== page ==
• When is the workshop? Playwrights, actors, directors, stage managers, and dramaturgs must commit to engaging fully in the 2-week development process and be present for all workshop dates. Playwrights must meet all script deadlines. The 2022 workshop dates are: Sat Nov 12 10am-4pm and Sun Nov 13 10am-2pm, Fri Dec 3 6pm-10pm, and Sat Dec 4 10am-2pm, 6pm-10pm.
  • How can I participate as a director, actor, dramaturg or stage manager? Applications for directors, dramaturgs and stage managers will open this summer. Auditions for actors will take place early in the fall semester.
  • When will the plays be staged? The UPPW 2022 will have a public staged reading performance Saturday, December 3rd, 2022 at 7pm.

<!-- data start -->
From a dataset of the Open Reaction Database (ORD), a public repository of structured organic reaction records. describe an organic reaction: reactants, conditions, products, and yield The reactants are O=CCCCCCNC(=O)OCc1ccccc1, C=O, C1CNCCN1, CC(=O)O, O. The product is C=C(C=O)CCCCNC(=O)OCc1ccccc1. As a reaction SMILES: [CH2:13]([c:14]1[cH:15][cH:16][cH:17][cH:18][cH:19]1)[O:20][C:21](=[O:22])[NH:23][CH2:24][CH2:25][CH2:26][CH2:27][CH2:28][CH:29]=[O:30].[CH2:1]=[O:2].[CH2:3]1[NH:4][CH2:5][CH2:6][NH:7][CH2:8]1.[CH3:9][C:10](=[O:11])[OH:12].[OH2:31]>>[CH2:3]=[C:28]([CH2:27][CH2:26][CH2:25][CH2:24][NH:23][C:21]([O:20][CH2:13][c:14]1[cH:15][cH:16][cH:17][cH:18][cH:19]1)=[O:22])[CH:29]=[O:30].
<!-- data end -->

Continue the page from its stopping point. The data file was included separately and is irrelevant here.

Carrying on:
• Can I submit a play if I have not taken a playwriting class, or am not a theatre major, or consider myself more of an actor/director/designer/teacher/something else etc? Yes! The University Play Prize Workshop opportunity is open to any UNH student who has written a play, regardless of major, minor, etc. Playwrights must commit to being fully present and engaged in the entire workshop process.
  • What kinds of plays have won in the past?: Every genre and style of play that you can think of has a chance to win - plays that have won in the past have been light comedy, dark comedy, tragedy, historical documentary theatre, magical realism, light romantic comedy, dark romantic comedy, apocalyptic dystopian, fantasy, ghost, robot, monologue, conceptual, memory, farce, large ensemble cast, small cast, and many more.